13 of the Most Beneficial Estrogen-Rich Foods

Last updated 12.05.2023 | by Sabrina Johnson | 8 Minutes Read

This article has been reviewed and fact checked by Dr. Karen Pike, a senior physician administrator and board-certified emergency room doctor actively working in northern California. Read more at our medical disclaimer page.


When I began researching menopause and its causes, I could find one name surfacing time and again – i.e., estrogen. Upon further research, I garnered more information and learned that estrogen isn’t just a female reproductive hormone but is significant in several non-reproductive functions. From whatever I read, I concluded that 100% of the menopausal symptoms are because of the dip in estrogen levels at the onset of menopause.

I was discussing with a friend the other day about the effectiveness of estrogen in controlling most of our body functions. She said all the brain fog, joint pains, and digestive issues we face during menopause are the deed of the hormones, which fluctuate and decrease drastically. Estrogen controls all of it: our gut, our brains, our hearts, and a lot more. No wonder the symptoms.

Now, the catch is how to make up for the estrogen loss in menopause. I was once discussing this with a doctor friend who mentioned diet. She said many estrogen-rich foods could somewhat compensate for the low estrogen levels.

Do you belong to the mid-40s age group? Have you started experiencing some of the symptoms of menopause? If so, then this article will benefit you immensely. You need to pay special attention to your diet, and that is what my writing is about. I have discussed some of the foods rich in estrogen, which will definitely help you fix your diet. Read on to know more.

13 of the most Beneficial Estrogen-Rich Foods

13 of the Most Beneficial Estrogen-Rich Foods

What I am going to explain here might seem a little medical to you, Yet if you are banking on some foods due to their high estrogen levels, you must know the reason too. Phytoestrogens are compounds that mimic or replicate estrogen in several aspects. This is because of the similarity in chemical structures. There are four distinct compounds classified as phytoestrogen, lignan, isoflavones, coumestan, resveratrol, and stilbene.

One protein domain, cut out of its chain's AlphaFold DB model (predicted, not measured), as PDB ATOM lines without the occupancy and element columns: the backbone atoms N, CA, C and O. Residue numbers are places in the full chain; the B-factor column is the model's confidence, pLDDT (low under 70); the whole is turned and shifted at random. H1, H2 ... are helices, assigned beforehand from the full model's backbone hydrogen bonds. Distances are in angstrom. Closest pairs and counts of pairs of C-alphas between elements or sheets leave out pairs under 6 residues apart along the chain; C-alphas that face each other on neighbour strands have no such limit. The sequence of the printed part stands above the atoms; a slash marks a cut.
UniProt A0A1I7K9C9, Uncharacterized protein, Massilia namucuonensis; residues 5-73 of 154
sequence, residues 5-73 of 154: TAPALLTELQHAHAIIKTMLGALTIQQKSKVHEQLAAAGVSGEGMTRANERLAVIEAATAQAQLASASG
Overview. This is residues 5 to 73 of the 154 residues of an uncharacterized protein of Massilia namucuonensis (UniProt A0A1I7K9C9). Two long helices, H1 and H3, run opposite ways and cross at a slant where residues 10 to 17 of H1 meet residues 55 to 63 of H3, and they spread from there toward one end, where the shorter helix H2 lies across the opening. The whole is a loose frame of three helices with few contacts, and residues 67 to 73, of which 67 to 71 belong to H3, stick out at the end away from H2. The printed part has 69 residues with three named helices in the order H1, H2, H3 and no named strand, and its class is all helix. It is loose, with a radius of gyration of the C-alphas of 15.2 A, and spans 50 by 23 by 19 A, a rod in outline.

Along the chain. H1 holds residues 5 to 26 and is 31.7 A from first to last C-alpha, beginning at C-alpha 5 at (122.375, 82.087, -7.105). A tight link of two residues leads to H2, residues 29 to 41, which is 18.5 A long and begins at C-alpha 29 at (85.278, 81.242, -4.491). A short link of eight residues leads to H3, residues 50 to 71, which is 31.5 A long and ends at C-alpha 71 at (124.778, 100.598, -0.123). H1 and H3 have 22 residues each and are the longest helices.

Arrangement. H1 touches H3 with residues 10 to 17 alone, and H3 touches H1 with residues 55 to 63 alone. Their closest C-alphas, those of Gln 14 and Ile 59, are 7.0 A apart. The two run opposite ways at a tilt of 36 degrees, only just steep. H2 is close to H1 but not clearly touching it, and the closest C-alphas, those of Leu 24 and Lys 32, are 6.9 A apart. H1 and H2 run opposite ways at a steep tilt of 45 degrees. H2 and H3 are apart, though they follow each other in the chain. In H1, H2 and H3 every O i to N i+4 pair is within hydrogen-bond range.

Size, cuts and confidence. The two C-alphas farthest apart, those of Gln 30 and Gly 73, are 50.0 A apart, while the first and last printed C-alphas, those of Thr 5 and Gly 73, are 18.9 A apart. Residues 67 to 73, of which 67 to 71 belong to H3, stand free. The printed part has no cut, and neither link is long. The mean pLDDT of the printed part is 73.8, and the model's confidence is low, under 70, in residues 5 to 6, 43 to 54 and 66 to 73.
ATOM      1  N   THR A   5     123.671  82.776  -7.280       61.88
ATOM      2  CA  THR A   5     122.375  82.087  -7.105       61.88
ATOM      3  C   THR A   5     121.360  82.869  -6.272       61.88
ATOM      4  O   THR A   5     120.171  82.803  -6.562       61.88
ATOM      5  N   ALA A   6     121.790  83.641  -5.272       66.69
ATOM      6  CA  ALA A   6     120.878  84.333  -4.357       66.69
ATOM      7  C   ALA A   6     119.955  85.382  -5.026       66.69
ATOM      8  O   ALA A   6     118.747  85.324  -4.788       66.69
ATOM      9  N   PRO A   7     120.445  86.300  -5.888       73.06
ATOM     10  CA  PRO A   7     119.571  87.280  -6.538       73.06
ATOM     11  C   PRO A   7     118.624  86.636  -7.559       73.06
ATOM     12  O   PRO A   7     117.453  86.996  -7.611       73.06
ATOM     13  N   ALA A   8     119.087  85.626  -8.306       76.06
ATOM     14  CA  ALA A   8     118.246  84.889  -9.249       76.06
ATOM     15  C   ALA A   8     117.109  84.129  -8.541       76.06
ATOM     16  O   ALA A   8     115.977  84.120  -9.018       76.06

Foods rich in phytoestrogen will help to control estrogen levels in menopause when eaten in moderation.

1. Flax Seeds

Flax seeds are high in phytoestrogen lignan, which is 800 times more than the lignan content in other plant-based foods. Five studies were conducted from 2010-2011 on breast cancer patients in the postmenopausal stage. The result of the study was that those who consumed a significant amount of flaxseed witnessed a lesser progression of the disease [1].

You should include flax seeds in your diet in their ground form, perhaps as a topping for your pasta, smoothie, or salad. I prefer flaxseed seasoning in my soups and salads. It helps me stay healthy and soothes my taste buds. You could go experimental with flax seeds. How about adding some ground flaxseed to your breakfast cereal? You could even add flaxseed to the mustard or mayonnaise when preparing sandwiches. That would be an amazing idea as well.

2. Soybeans

Soy is rich in the phytoestrogen isoflavones that can mimic the functions of estrogen. As per research, the isoflavones present in soy decrease the frequency and severity of hot flashes.

Clinical studies showed that postmenopausal women who consumed 20-60 grams of soy protein daily were at a lesser risk of night sweats and hot flashes. Tofu, soymilk, edamame, and tempeh are all made of soy. I love making smoothies with soymilk and frozen fruits. It’s a wholesome meal and takes care of my taste buds. Adding soy milk to your cereals will make for a healthy and tasty breakfast.

3. Sesame Seeds

These seeds are high in lignan. A study conducted in 2006 on 26 healthy women showed that consuming sesame seed powder positively impacted the estrogen levels of postmenopausal women. Ingesting sesame improved the antioxidant levels, blood lipids, and sex hormones of women who had entered the postmenopausal phase. The nutty flavor of the sesame seeds, when baked, is immensely tempting. It’s a common ingredient in my breadsticks and buns as well.

4. Dried Fruits

Dried fruits aren’t just a tasty snack but a rich source of phytoestrogen as well. Prune, raisin, apricot, and dates are high in lignans, and isoflavones.

Having them in moderate amounts helps to ease mood swings and hot flashes. Moreover, they even work wonders for maintaining heart health. The dried fruits even contain a high amount of fiber. They help relieve women of joint and muscle pain that is quite common during perimenopause and menopause.

5. Peaches

Peaches are high in lignan and help lessen the incidence of breast cancer in postmenopausal women. A 2009 study showed that women eating lignan-rich foods were less susceptible to breast cancer by around 15%.